Brazil is already the second country in the world with the most detected cases of coronavirus, after the United States, and the fifth in number of deaths from the pandemic, according to the count made by Johns Hopkins University. Unofficial figures speak of an even more serious situation, with more than a million infected and thousands of deaths unaccounted for. It has already overcome the barrier of 1,000 deaths per day. A study of Imperial College London finds the highest contagion rate for Covid-19 in Brazil in the world: each person transmits it to three others. And the peak of the pandemic has not yet been reached. Projections fluctuate, but there is some consensus that the maximum number of infections will be reached at the end of May and that of the dead in June. All this in a context of denial of the seriousness of the situation promoted by Jair Bolsonaro himself, who is rapidly losing the support he had for reaching the presidency and the vast majority of Brazilians blame what is happening. Bolsonaro is in the midst of a "perfect storm" on three fronts: serious political, economic and health crises. And the question that is around Brazil is if Bolsonaro will be able to survive such a tsunami.
Since the pandemic began, two health ministers have left for not coinciding with the indiscriminate opening of activities and the massive use of the dubious hydroxychloroquine Bolsonaro encourages to combat Covid-19. And General Eduardo Pazuello, an officer trained at the Agujas Negras Military Academy, the same one where the President studied, had to assume the portfolio. In this way, the military occupies 9 of the 22 ministries. Pazuello is a specialist in large humanitarian operations. He is experienced and could manage to provide adequate assistance to the victims of the pandemic. The detail is that does not have the necessary infrastructure. The mayor of San Pablo, the megalopolis of 21 million inhabitants, warned that the hospital system is on the verge of collapse.
Cornavirus has already reached the sad position of greatest cause of death due to a calamity in Brazilian history. The Spanish flu of 1918 killed 35,000 people in Brazil between 1918 and 19, now, with the coronavirus it could reach ten times that number. "At this rate, the coronavirus will become a tragedy that will be remembered for several generations. Obviously, the problem affects every country in the world. But here the neglect of the people and the authorities has contributed to increase the disaster ", says the main article of the last edition of the magazine Veja.
The Sars-CoV-2 has a very high lethality in Brazil, from 7% on average at the national level and in Manaus and Rio it reaches 9%. And this is due, above all, to the laziness of Bolsonaro who at first spoke of "A little flu" and then did not advance into a suitable quarantine. It was the governors who put the pandemic on their shoulders and decreed the closings that were refused from the Planalto Palace. And the pandemic found Brazil with its Single Health System "dismantled by a mixture of inept management, lack of investment, high-dose bureaucracy and rampant corruption," says the same article in Veja. Even the gravity of the situation did not stop the robbery of the health authorities in Rio de Janeiro and Santa Catarina, who are under suspicion of receiving multi-million dollar bribes in contracts to buy masks and respirators. And by putting maximum pressure on the system, on which three out of every four Brazilians depend, the coronavirus clearly exposed the lack of doctors, supplies, intensive care beds and even electricity. There were power outages at various hospitals since the pandemic started.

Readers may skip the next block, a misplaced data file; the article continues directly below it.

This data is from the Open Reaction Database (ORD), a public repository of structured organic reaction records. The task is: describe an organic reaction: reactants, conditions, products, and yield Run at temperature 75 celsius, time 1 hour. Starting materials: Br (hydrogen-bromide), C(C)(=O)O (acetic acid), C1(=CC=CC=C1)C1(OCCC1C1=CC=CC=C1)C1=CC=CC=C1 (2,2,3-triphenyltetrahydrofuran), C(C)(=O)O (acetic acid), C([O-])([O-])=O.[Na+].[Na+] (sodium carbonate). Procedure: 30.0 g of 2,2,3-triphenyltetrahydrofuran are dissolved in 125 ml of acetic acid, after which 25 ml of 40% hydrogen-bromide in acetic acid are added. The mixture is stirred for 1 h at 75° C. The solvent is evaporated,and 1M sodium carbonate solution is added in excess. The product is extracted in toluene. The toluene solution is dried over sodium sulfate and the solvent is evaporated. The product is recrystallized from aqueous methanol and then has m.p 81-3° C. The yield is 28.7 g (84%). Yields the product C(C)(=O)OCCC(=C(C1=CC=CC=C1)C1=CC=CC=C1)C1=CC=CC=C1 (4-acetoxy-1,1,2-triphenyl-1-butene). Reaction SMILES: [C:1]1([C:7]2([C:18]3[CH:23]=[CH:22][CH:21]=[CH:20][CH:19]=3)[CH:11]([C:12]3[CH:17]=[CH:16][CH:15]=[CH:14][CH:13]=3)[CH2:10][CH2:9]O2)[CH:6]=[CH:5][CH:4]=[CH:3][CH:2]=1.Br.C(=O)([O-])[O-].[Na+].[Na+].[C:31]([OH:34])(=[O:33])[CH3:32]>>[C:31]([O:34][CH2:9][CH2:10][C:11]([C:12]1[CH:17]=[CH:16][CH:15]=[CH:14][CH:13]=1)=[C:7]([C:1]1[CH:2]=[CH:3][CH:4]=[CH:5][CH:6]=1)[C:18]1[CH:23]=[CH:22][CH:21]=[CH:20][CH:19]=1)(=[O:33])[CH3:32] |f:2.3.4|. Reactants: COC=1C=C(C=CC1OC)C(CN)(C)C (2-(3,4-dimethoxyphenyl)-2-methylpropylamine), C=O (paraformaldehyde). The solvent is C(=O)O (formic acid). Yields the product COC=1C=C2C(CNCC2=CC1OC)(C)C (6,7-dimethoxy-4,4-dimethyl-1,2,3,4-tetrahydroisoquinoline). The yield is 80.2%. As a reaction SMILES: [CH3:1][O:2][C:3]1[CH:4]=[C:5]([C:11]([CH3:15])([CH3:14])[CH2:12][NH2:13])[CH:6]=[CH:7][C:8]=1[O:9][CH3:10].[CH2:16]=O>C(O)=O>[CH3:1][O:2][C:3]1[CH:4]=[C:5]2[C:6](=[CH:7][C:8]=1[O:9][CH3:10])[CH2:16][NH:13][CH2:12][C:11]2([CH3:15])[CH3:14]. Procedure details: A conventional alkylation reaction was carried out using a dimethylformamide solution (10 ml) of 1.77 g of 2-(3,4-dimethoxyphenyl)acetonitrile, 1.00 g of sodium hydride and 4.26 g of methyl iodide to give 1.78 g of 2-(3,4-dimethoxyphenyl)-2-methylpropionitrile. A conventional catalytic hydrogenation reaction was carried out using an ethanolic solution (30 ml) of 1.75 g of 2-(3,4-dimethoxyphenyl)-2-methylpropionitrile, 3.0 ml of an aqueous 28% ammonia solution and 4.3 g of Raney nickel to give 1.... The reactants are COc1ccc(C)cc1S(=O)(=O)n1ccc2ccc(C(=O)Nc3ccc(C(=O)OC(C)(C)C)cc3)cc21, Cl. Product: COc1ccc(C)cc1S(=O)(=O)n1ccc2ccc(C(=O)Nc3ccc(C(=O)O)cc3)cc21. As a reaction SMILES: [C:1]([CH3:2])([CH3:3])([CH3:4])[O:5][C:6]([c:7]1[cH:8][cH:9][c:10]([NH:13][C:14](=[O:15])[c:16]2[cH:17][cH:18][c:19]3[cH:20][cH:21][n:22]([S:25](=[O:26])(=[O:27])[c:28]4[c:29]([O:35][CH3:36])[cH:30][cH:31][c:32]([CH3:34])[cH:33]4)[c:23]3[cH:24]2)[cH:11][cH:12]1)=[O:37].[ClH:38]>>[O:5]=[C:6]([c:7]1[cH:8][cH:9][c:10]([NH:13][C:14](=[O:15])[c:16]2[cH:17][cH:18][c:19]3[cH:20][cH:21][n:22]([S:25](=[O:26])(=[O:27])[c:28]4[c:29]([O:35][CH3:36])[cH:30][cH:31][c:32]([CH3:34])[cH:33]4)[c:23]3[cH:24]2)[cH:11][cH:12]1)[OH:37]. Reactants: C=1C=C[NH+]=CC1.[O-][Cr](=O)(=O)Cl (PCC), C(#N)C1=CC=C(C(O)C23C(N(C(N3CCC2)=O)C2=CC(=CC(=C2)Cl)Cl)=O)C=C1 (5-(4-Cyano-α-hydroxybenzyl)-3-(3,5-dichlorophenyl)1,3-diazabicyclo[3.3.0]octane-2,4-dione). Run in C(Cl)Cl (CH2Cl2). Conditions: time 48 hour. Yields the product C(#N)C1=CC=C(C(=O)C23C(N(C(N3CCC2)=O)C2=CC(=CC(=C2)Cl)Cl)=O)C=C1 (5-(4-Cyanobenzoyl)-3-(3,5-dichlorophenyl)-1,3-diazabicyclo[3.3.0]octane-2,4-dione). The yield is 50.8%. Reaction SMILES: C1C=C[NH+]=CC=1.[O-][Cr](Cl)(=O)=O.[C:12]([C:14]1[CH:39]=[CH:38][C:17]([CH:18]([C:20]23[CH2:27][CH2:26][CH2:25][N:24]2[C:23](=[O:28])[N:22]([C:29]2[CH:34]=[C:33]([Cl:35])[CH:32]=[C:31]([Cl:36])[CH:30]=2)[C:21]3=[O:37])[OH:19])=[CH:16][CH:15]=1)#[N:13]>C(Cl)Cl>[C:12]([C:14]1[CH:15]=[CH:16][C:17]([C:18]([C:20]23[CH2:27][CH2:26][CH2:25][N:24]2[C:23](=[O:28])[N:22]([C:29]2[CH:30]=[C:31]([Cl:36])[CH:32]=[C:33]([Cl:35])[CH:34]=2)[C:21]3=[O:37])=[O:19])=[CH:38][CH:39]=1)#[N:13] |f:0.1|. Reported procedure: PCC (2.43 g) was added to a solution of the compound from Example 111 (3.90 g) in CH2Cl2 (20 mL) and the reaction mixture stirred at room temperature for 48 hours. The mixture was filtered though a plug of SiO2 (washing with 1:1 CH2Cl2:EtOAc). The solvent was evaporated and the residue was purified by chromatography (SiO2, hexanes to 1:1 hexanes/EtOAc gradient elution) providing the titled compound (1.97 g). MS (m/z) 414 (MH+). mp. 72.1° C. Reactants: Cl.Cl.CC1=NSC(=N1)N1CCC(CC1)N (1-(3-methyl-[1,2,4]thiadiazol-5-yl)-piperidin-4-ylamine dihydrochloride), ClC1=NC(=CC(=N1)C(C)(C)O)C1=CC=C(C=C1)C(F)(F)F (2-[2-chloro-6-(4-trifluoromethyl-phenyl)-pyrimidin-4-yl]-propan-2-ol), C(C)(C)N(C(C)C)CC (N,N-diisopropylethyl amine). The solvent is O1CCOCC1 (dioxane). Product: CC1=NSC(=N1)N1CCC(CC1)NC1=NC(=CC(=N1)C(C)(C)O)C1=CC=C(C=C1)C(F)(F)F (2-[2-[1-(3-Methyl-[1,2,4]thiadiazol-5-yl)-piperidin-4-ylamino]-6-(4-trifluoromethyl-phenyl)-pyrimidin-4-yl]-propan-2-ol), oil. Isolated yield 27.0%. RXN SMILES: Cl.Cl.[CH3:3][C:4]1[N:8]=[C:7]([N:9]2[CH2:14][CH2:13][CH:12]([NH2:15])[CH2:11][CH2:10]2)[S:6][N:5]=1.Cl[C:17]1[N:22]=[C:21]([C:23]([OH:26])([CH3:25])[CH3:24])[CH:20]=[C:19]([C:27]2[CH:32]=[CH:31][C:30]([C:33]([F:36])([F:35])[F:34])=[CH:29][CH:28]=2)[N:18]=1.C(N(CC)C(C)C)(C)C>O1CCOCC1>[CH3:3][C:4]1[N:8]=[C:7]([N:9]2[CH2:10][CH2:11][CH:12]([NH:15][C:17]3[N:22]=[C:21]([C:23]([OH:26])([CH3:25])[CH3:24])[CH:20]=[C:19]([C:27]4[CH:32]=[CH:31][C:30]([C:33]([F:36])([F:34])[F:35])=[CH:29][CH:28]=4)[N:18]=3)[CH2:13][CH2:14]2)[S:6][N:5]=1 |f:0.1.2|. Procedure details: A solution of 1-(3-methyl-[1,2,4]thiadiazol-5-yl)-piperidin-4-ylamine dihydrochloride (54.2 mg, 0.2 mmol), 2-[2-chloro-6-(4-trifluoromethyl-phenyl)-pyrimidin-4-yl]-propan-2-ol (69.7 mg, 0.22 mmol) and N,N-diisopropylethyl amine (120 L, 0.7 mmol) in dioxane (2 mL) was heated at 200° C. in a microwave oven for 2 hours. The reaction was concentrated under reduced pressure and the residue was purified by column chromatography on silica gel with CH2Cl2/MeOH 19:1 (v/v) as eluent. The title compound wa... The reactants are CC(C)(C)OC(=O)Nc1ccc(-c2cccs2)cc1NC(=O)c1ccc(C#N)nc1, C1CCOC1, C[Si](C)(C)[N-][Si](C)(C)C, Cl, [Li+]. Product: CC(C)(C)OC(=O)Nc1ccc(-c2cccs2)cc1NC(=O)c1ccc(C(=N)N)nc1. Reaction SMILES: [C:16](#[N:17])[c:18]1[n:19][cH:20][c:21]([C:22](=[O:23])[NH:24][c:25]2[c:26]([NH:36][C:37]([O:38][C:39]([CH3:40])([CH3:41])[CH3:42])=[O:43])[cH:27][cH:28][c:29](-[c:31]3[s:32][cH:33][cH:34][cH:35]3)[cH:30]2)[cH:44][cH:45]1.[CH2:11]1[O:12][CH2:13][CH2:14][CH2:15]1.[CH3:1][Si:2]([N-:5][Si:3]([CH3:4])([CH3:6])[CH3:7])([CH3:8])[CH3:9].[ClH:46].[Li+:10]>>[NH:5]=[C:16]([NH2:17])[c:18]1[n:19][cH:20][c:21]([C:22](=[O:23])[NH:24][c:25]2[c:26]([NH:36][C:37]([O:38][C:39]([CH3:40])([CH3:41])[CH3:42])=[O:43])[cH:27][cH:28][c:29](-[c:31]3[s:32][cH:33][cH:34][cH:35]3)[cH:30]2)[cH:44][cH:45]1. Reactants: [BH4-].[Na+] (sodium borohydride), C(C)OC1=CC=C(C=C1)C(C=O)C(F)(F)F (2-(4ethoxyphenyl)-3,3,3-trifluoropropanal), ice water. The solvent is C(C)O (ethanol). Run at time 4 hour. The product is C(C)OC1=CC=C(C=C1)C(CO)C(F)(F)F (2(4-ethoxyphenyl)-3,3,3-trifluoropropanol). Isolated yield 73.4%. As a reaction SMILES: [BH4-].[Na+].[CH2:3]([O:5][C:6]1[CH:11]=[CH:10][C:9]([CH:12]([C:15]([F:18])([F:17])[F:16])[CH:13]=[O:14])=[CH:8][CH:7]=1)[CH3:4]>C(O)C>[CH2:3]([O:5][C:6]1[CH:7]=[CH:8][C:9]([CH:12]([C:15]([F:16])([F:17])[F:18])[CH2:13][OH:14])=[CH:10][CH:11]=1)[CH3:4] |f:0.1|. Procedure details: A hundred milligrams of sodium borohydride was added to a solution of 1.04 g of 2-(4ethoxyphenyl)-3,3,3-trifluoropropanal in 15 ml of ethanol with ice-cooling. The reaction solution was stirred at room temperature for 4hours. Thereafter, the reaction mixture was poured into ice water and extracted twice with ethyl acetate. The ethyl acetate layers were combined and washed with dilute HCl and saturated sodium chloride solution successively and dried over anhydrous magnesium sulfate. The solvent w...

"With this situation of serious crisis on all fronts," says the historian José Murilo de Carvalho, member of the national academies of Letters and Sciences, in an interview with BBC from his home in Rio de Janeiro. "It seems increasingly difficult for Bolsonaro, who came to office in January 2019 with an anti-system, militaristic and far-right speech, conclude his four-year presidential term" Carvalho explains that there were impeachment processes against Fernando Henrique (Cardoso), Lula and Temer; and none of those processes advanced because they had a solid parliamentary base. The other processes against Dilma and Collor (de Mello) went ahead because they did not have that legislative majority. "Bolsonaro does not have it either, just as he does not have the majority support of the people," says the historian.
The latest survey of XP Ipespe, concluded on Tuesday 19, confirms the trend of a pronounced decline in Bolsonaro's popularity: barely 25% consider their government to be “good or excellent”. Those who rated it as "bad" or "terrible" were 49% and 50%, respectively, compared to 31% and 42% in the previous poll, on April 24. A similar movement occurs in the economic area, in which the group that evaluates that the economy is on the wrong path it jumped from 52% to 57%, while those who see the economy in the right way went from 32% to 28%.